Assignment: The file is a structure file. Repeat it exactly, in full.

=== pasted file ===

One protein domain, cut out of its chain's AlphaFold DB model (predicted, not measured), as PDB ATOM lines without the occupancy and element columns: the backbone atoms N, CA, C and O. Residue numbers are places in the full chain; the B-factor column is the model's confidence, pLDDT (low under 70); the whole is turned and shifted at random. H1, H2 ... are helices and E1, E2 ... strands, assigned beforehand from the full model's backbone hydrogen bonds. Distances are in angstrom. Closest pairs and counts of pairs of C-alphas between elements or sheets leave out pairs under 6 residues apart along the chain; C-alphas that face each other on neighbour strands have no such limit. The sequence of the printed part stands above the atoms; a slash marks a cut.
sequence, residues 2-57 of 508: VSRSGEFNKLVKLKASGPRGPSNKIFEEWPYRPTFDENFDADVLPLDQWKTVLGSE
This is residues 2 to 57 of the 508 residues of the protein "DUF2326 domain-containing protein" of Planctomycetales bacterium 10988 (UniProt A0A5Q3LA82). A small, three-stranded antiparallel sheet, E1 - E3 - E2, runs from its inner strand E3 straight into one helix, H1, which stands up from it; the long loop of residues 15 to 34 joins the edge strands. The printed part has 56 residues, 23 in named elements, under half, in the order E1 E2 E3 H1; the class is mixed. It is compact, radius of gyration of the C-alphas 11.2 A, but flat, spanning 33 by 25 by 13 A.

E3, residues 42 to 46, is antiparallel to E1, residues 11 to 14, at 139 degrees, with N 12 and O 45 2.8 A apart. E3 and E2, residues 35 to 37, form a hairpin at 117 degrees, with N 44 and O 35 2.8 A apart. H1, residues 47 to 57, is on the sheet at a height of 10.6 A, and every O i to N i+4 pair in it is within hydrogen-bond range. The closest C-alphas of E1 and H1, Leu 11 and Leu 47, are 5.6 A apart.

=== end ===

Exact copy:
One protein domain, cut out of its chain's AlphaFold DB model (predicted, not measured), as PDB ATOM lines without the occupancy and element columns: the backbone atoms N, CA, C and O. Residue numbers are places in the full chain; the B-factor column is the model's confidence, pLDDT (low under 70); the whole is turned and shifted at random. H1, H2 ... are helices and E1, E2 ... strands, assigned beforehand from the full model's backbone hydrogen bonds. Distances are in angstrom. Closest pairs and counts of pairs of C-alphas between elements or sheets leave out pairs under 6 residues apart along the chain; C-alphas that face each other on neighbour strands have no such limit. The sequence of the printed part stands above the atoms; a slash marks a cut.
sequence, residues 2-57 of 508: VSRSGEFNKLVKLKASGPRGPSNKIFEEWPYRPTFDENFDADVLPLDQWKTVLGSE
This is residues 2 to 57 of the 508 residues of the protein "DUF2326 domain-containing protein" of Planctomycetales bacterium 10988 (UniProt A0A5Q3LA82). A small, three-stranded antiparallel sheet, E1 - E3 - E2, runs from its inner strand E3 straight into one helix, H1, which stands up from it; the long loop of residues 15 to 34 joins the edge strands. The printed part has 56 residues, 23 in named elements, under half, in the order E1 E2 E3 H1; the class is mixed. It is compact, radius of gyration of the C-alphas 11.2 A, but flat, spanning 33 by 25 by 13 A.

E3, residues 42 to 46, is antiparallel to E1, residues 11 to 14, at 139 degrees, with N 12 and O 45 2.8 A apart. E3 and E2, residues 35 to 37, form a hairpin at 117 degrees, with N 44 and O 35 2.8 A apart. H1, residues 47 to 57, is on the sheet at a height of 10.6 A, and every O i to N i+4 pair in it is within hydrogen-bond range. The closest C-alphas of E1 and H1, Leu 11 and Leu 47, are 5.6 A apart.